Only 10 days prior to his inauguration on July 28, Peruvian President-elect Ollanta Humala’s approval rating has dropped to 41 percent. The latest figure comes from a survey released yesterday by Peruvian firm Ipsos Apoyo—the same organization that polled support of Humala at 70 percent less than one month ago.
Ipsos Apoyo director Alfredo Torres attributes the 29-point slide to the fallout from a trip that Ollanta Humala’s brother, Alexis Humala, took to Russia earlier this month. While there, he held a series of meetings with high-level public- and private-sector officials, including Russian minister of foreign affairs Sergey Lavrov. Both sides report that they discussed oil and gas issues and improving bilateral ties, but the Peruvian media is also reporting that Alexis Humala met with Russian arms manufacturers, the defense minister and representatives from Gazprom, Russia’s state-owned gas corporation.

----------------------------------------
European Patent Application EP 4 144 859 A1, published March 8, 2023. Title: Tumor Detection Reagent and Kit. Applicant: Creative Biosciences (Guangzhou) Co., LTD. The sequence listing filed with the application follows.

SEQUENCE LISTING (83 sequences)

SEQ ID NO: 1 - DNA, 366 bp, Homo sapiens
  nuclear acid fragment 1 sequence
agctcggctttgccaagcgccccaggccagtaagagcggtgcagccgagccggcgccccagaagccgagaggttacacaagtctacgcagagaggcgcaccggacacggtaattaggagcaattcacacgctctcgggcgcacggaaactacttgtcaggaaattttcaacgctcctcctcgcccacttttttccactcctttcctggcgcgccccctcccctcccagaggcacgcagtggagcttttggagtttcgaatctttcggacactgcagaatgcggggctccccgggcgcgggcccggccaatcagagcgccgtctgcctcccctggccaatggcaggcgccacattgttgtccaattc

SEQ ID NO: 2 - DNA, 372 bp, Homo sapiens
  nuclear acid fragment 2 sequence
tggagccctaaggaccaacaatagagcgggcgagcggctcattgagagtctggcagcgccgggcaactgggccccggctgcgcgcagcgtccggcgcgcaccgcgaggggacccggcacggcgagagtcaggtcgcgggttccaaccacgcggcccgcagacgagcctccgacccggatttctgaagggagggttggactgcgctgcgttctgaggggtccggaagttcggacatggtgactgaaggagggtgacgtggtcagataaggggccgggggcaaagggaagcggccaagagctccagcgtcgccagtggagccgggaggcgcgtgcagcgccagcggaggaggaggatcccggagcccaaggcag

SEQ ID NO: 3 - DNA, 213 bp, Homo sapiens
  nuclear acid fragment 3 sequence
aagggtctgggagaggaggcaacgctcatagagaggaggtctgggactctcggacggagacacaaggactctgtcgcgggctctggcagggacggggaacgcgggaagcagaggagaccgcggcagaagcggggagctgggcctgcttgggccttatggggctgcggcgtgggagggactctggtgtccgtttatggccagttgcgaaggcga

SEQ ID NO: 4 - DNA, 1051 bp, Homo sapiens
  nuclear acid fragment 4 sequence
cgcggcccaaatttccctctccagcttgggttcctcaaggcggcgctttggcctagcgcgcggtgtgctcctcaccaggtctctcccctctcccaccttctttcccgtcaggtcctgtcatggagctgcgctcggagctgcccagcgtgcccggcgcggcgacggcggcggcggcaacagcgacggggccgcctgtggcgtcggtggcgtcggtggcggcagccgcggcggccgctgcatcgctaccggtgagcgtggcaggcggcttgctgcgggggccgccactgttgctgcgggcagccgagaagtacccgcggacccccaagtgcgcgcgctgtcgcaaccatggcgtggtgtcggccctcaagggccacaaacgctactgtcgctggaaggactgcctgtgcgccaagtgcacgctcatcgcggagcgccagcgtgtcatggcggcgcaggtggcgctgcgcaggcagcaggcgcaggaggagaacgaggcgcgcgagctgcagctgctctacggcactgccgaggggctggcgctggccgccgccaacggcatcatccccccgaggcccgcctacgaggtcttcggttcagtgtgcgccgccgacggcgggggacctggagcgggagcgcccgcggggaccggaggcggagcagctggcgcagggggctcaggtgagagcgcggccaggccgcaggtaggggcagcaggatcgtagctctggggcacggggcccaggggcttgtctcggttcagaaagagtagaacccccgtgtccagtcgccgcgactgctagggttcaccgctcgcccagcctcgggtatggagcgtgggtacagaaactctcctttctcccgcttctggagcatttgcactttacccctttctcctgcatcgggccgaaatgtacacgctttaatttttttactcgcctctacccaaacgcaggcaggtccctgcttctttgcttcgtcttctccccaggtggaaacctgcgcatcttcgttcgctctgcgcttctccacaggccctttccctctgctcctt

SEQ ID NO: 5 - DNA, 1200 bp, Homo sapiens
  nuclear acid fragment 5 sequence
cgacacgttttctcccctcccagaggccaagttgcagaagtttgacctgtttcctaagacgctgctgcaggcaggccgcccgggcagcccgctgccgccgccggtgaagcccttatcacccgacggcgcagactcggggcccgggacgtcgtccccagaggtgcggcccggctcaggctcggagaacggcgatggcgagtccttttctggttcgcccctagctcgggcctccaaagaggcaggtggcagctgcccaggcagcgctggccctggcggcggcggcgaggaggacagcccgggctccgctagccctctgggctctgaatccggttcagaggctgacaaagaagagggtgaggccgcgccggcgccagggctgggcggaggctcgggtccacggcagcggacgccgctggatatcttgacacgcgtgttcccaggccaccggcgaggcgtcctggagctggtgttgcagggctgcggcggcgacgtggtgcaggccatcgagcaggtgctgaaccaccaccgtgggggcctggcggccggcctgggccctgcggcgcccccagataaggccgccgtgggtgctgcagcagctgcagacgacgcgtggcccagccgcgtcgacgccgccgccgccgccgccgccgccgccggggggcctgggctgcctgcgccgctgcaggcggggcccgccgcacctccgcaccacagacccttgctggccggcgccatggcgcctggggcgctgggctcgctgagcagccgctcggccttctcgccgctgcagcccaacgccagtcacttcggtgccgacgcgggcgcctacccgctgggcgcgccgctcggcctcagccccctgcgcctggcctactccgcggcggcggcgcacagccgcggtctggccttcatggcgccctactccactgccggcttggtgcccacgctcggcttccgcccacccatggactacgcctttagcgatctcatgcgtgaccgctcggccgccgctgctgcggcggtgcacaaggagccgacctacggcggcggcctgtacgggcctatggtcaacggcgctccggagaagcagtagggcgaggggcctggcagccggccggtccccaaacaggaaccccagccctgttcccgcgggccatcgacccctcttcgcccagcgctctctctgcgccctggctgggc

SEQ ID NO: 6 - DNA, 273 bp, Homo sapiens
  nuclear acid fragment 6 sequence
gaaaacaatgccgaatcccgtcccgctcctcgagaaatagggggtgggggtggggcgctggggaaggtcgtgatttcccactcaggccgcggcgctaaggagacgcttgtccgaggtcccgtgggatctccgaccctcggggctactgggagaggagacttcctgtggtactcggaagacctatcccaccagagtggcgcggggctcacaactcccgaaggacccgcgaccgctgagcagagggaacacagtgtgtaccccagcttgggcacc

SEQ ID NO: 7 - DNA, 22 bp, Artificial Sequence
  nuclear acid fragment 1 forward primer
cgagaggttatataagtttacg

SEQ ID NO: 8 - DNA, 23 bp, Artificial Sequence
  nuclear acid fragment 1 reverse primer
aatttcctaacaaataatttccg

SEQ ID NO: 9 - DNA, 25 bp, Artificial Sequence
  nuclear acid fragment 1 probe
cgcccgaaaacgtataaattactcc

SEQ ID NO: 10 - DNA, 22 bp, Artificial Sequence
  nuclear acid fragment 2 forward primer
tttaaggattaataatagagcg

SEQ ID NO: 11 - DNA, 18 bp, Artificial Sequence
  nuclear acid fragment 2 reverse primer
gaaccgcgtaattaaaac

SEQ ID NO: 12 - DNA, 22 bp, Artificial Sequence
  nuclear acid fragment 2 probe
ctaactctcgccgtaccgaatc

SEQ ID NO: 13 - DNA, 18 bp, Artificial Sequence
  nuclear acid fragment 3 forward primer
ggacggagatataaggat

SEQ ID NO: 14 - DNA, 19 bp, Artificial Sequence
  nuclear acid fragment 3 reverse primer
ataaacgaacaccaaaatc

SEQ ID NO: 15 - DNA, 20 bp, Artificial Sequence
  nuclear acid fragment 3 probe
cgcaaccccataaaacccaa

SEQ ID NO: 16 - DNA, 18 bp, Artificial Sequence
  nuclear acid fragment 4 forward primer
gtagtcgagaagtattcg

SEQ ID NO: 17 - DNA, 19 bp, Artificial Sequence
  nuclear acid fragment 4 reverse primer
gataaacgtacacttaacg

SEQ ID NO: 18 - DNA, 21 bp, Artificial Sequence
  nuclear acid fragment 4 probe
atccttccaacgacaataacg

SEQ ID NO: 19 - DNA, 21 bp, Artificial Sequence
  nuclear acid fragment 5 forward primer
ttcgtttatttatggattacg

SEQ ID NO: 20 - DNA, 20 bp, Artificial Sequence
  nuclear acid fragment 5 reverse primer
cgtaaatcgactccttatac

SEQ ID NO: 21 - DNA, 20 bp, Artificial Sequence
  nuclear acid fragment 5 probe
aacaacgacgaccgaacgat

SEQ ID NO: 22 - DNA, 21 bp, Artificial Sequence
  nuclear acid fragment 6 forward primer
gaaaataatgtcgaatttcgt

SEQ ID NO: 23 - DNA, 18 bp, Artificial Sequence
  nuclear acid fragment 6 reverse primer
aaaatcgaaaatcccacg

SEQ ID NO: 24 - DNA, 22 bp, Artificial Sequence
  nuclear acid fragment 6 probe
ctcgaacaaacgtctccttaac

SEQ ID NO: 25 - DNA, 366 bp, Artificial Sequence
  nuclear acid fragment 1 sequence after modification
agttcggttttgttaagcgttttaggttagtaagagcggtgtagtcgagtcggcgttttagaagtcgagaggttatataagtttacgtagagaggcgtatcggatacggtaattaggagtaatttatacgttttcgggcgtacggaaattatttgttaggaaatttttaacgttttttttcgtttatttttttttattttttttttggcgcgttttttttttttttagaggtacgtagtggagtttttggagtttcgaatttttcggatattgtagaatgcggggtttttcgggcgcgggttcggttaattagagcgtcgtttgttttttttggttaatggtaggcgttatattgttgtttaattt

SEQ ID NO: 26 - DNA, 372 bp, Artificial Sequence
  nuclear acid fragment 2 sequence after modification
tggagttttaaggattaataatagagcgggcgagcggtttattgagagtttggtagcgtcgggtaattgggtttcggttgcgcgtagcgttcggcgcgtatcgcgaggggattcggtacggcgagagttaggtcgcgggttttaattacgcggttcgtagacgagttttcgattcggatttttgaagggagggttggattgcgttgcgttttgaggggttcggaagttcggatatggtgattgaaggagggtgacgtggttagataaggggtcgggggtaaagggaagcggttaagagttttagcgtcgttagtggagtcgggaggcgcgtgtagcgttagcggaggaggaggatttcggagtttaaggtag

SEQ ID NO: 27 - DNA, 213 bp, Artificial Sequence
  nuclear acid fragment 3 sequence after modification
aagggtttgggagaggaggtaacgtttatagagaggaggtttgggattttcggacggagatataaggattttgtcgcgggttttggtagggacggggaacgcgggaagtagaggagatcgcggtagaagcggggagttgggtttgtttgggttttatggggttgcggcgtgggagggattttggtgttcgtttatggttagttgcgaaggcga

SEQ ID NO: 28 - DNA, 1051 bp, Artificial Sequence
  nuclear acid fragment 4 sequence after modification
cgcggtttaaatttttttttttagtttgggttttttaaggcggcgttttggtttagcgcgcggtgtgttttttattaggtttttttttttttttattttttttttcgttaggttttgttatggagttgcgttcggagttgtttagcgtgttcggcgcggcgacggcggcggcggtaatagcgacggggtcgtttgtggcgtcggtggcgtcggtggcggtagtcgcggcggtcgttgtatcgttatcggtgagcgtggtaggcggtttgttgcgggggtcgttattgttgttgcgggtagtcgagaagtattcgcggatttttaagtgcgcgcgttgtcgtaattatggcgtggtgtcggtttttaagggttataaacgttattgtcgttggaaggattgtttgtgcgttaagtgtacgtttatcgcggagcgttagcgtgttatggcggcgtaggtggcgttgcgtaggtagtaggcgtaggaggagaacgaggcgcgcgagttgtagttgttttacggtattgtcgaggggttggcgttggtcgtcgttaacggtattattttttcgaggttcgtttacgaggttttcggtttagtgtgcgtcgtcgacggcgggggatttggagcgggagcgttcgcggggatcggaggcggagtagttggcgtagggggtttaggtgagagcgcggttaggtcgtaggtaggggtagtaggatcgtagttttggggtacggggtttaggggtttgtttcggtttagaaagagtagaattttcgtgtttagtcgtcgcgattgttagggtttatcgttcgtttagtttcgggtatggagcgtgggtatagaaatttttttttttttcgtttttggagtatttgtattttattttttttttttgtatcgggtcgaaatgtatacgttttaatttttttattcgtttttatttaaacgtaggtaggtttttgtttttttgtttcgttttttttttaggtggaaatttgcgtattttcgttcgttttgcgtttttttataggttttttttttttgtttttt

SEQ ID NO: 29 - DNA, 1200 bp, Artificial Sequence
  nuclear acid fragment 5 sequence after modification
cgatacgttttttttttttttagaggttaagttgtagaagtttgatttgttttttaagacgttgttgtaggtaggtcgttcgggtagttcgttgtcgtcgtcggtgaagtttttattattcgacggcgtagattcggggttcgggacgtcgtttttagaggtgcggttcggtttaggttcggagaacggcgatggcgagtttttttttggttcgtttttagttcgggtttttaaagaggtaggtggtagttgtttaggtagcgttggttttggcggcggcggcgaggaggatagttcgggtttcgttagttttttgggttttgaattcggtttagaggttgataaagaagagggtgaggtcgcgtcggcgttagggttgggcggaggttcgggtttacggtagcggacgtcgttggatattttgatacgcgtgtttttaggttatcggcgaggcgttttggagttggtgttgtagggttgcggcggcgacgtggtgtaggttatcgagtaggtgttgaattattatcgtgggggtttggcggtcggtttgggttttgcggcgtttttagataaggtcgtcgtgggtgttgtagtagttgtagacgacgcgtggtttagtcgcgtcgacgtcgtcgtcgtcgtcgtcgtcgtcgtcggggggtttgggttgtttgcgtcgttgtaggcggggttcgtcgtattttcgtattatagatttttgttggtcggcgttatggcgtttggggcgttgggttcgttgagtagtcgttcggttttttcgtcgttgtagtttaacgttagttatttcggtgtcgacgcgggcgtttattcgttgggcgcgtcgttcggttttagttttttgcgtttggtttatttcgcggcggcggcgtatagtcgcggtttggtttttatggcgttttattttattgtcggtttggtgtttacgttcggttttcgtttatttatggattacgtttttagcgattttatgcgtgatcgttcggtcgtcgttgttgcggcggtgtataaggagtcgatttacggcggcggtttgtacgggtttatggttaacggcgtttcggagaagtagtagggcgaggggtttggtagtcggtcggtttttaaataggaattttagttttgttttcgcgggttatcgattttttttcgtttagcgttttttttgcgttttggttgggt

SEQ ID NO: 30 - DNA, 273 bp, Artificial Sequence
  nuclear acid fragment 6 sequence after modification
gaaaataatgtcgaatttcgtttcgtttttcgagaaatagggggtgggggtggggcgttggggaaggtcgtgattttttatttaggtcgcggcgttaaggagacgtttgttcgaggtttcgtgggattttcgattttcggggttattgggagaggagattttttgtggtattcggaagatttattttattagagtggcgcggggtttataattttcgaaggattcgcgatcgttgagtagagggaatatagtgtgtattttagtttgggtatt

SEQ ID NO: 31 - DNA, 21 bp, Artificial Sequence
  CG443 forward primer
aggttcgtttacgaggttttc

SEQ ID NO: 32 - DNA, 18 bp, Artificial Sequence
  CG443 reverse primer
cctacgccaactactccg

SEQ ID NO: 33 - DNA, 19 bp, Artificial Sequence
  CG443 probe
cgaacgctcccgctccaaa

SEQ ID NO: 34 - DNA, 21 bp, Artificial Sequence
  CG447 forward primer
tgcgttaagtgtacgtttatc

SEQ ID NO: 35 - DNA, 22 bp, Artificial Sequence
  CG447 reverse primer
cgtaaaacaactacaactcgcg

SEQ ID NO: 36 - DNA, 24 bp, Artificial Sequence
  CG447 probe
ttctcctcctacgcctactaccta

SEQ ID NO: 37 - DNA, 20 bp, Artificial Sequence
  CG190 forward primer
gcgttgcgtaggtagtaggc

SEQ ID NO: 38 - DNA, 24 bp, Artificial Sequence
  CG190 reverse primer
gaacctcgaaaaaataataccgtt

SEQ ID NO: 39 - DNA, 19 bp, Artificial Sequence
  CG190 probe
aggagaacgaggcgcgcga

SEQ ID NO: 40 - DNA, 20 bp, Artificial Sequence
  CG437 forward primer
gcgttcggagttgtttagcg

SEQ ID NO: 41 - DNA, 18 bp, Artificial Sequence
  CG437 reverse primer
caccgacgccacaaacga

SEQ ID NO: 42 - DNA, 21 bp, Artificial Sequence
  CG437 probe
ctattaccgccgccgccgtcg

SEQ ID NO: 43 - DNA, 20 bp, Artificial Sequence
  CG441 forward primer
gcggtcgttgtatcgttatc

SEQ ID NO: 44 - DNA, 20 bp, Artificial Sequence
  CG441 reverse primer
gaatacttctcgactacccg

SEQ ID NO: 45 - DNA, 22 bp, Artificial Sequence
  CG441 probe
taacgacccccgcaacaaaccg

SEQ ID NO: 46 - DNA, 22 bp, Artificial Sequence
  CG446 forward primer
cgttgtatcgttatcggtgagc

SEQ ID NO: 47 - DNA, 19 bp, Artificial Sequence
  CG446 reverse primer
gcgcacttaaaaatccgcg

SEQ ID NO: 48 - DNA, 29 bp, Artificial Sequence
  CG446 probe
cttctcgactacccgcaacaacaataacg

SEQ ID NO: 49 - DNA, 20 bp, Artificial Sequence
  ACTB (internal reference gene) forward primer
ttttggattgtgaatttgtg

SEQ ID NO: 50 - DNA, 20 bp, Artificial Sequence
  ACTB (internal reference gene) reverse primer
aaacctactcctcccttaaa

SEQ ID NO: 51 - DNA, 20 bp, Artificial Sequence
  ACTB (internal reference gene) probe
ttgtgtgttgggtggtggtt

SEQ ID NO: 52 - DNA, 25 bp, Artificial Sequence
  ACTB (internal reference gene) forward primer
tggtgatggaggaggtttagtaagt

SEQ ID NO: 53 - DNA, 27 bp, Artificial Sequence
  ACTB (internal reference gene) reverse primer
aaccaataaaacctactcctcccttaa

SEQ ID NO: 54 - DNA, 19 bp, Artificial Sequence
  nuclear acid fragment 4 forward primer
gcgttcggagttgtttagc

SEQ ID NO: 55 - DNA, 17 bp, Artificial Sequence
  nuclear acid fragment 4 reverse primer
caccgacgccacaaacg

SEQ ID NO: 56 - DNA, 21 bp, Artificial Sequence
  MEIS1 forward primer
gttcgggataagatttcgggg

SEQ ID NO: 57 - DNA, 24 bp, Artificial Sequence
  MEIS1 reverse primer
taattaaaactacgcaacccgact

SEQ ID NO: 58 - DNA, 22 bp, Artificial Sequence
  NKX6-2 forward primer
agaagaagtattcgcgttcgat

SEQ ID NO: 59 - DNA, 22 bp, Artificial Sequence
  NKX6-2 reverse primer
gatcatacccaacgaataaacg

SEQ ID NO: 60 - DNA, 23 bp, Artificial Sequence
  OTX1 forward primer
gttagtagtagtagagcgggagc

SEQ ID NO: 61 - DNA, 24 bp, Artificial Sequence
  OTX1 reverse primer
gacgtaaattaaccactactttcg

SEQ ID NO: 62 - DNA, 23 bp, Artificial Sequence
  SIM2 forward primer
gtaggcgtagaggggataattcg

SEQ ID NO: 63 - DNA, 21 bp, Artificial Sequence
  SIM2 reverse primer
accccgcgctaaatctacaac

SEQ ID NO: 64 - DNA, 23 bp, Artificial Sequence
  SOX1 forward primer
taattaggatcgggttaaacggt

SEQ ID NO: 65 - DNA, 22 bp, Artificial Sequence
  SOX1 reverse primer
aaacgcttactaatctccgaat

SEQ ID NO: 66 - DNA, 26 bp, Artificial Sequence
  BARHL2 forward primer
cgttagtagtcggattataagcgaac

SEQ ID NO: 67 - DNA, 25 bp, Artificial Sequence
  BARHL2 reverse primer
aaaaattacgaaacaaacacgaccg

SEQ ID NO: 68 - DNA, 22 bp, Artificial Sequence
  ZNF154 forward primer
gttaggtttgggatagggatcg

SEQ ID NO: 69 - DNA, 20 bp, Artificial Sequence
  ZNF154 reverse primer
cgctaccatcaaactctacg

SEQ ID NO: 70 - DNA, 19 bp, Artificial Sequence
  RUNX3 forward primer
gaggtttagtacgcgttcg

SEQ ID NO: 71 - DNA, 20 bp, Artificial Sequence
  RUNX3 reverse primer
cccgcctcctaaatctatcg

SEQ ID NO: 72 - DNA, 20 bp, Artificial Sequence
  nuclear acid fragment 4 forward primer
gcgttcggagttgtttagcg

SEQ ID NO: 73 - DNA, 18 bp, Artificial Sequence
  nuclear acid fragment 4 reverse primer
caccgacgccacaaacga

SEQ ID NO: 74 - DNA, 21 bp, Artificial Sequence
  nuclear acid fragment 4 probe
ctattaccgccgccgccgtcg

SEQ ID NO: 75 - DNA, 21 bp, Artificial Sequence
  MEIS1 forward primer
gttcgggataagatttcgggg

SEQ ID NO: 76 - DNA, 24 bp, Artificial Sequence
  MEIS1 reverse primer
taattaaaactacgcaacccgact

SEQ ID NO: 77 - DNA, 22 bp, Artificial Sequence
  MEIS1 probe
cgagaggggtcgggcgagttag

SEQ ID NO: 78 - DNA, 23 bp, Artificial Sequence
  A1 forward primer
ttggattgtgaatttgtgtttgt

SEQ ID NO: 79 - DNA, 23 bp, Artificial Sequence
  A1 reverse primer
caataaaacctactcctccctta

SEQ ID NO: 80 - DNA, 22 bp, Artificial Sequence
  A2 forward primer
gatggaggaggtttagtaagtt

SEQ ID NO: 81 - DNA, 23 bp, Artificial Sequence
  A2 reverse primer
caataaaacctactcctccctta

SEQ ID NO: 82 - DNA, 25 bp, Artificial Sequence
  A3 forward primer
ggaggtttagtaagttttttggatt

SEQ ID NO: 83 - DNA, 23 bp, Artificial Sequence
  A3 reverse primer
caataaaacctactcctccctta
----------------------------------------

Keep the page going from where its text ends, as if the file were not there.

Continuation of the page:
While the President-elect maintains that he did not send his brother to Russia as an envoy of the incoming administration, the Russian foreign ministry averred that Alexis was sent as a “special representative” of the Peruvian government. Alexis Humala lived in Russia for nearly 10 years and has close ties to the country. According to the poll, 77 percent of Ipsos Apoyo respondents believe that Alexis Humala tried to use his ties to his brother for personal benefit and 82 percent of respondents disapprove of the trip.
In the face of growing consternation, President-elect Humala on July 8 suspended Alexis from the Partido Nacionalista Peruano—a party the brothers co-founded together—which also forms part of the Gana Perú coalition that carried President-elect Humala to victory earlier this year.
June 1: This AQ-Efecto Naím segment looks at sustainable cities in the hemisphere.
Guatemala City, Guatemala
Mexico City, Mexico
Juan Manuel Henao
New York, NY
Rio de Janeiro, Brazil
San Salvador, El Salvador
Julio Rank Wright
Christian Gómez, Jr.
Johanna Mendelson Forman